Alaska never had a chance to become overdeveloped or spoiled, as conservation was an early initiative in many of its most beautiful natural attractions. Its 8 national parks cover and protect millions of acreage, which is there for the public to respect and enjoy. Some of our list items are so remote, they have to be accessed by seaplane. While this is more of a boat, plane and road trip, here is an outline to get you started on your ultimate Alaskan road trip.
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Glacier Bay National Park
Glacier Bay National Park is a popular site for cruise ships that navigate by major points of interest, but even if not on a cruise, one can tackle this particular park in a single day. If you’re lucky you’ll see whales majestically splashing in the water, but sea lions aren’t too shy about having onlookers observe while they sunbathe on the rocks. Travelers can opt to fly into the small town of Gustavus, or to Juneau, from where they can take a boat or plane tour into the park. Boating is an efficient way to see a lot quickly and up close.
Wrangell-St. Elias National Park
Wrangell-St. Elias is one of the most stunning coastal national parks in the United States. Alaska’s terrain seems to repeatedly try to outdo itself, and here you can see contrasting surfaces from rock to glacier, paired with rivers and flowers—one couldn’t describe it well enough to do it justice. Luckily, two roads create decent access to the park, McCarthy or Nabesna, which are both noted to be quite bumpy but traversable. From the roads, trailheads can be seen, which can be a portal to an extreme climbing challenge or a simple walk, so research beforehand.
Katmai National Park
Katmai is best explored via floatplane, and it’s exciting just to land on the water alone—basing out of Kodiak, Anchorage or Homer will ensure ample charter options. Exploring this park can be done within a day, but those wanting to truly delve into Katmai can fly over, then book a cabin at Brooks Camp, where there are bear viewing platforms and almost certain sightings. Being that there are ferocious bears literally walking all over the place, scooping salmon out of the rivers and such, opting for a guided drive seems like the best bet. Taking a guided fly fishing tour along the Brooks River is a once in a lifetime way to see Katmai as well.
Lake Clark National Park
You’re in a similar situation when visiting Lake Clark National Park, as there isn’t a road system. You’ll need to fly in from somewhere like Anchorage. But the fact there aren’t really any marked trails or a defined way to go somehow adds to the endearment. When people come here, they hike, especially around the crystal clear waters. And you better bet that some amazing fishing is at your fingertips, whether from the banks or on a boat excursion out into open.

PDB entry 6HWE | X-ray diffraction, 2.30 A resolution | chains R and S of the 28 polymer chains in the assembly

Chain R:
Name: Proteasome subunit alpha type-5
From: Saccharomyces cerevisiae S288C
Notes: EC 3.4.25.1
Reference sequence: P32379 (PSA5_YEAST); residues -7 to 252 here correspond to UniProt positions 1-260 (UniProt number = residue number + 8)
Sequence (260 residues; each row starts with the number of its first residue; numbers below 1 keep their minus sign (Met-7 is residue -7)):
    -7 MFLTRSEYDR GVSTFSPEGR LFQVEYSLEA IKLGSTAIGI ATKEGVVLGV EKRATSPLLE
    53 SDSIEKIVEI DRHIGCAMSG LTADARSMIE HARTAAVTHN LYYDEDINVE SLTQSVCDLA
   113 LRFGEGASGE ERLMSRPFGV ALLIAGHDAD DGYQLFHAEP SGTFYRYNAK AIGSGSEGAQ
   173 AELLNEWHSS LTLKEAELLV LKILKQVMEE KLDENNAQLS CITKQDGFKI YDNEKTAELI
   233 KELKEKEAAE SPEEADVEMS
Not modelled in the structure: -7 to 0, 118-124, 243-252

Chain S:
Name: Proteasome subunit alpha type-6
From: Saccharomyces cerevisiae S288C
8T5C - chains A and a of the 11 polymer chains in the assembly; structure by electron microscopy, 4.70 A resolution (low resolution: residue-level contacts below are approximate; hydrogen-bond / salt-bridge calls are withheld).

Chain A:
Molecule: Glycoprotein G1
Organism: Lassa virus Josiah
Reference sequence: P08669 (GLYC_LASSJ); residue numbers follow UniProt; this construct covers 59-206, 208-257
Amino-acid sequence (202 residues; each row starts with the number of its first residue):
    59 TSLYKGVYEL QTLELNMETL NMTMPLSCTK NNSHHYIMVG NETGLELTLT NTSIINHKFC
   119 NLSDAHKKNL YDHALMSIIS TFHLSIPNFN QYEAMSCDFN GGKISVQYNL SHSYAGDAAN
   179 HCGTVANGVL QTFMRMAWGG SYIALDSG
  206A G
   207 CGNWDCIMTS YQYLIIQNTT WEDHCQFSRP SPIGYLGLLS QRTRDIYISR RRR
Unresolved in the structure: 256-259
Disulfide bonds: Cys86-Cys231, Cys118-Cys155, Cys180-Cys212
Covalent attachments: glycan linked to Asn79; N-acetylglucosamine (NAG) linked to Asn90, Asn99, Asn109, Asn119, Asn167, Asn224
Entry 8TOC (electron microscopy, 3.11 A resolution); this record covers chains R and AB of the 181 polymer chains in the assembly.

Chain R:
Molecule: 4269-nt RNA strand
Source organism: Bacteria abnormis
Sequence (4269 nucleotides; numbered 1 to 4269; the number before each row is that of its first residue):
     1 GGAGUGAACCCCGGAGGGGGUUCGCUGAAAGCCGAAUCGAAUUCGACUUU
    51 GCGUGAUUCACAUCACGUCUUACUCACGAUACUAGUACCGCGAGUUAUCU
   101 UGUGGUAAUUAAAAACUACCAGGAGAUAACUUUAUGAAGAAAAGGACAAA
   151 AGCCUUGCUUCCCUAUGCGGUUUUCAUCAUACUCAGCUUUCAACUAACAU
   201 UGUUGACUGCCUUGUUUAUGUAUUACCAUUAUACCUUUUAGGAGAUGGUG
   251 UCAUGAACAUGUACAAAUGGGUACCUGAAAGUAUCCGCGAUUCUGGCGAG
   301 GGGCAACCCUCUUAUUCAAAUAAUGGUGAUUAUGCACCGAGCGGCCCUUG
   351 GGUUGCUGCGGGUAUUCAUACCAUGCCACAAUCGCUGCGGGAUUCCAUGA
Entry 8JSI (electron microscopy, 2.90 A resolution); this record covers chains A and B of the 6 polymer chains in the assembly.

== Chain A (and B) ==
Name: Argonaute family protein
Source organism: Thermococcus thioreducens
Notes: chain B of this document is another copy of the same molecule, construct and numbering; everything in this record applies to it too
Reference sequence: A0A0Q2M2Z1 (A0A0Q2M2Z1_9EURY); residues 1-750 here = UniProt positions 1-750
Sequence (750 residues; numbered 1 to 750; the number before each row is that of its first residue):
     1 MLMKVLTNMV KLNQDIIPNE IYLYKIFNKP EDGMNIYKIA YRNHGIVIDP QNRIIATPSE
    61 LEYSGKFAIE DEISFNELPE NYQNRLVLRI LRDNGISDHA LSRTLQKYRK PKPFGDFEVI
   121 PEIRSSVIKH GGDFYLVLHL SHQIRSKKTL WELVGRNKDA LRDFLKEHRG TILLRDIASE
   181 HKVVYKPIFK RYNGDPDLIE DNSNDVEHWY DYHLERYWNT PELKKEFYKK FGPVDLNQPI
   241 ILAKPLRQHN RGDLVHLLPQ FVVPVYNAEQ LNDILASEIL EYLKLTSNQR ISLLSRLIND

Kobuk Valley National Park
Not for the faint of heart, Kobuk Valley National Park has been listed as the least visited national park, thanks to its extreme landscape and accessibility that requires Indiana Jones-like skills. Fly into Kotzebue from Anchorage, then from there choose how you’ll tackle this adventure. Those with immense training can float either the Salmon or Kobuk River to see natural formations and ancient habitat. And in both the spring and fall, majestic caribou are on the move. You may literally see no one else here but the pilot.
Kenai Fjords National Park
Kenai Fjords National Park is idealistic to every thought we’ve ever had about Alaska—vast glaciers, mountains, blue water and lots of animals define the icy land. Folks also travel from all over the world to immerse in some of the best birdwatching imaginable—we’re talking precious puffins, awe-inspiring bald eagles and falcons. While some do take charter flights from Anchorage, the scenic byway via highway AK-9 is ladened with breathtaking sites.
Denali National Park
Head north for 367 miles to reach famed Denali, which sits more in the center of the State. Anchorage is just shy of 240 miles away if you decide to switch up the list a bit. Denali, while still incredibly wild, has a bit more structure in place via roads and lodging, and the park promises a wide range of memorable exploration options from more extensive excursions to a simple hike. Experts recommend taking as many days as possible to delve into Denali, but the Park Road is the main vein. To venture beyond 15 miles allowed to private vehicles, you must board one of the tour buses. The mountain passes, occasional grizzly sighting and heavenly lakes are worth it.
Gates of the Arctic
You can’t visit a National Park further north than Gates of the Arctic—it’s crazy to think you’re north of the arctic circle when standing vulnerably in the misty fields against the Endicott or Schwatka Mountains. Ancient and vaguely touched, hiking out into Gates of Arctic should be taken seriously, as this is the real deal of all remote places. Bettles, which is 356 miles from Denali, or Coldfoot which is 375 miles, will have to be your home base since the only way to get out here is by charter plane.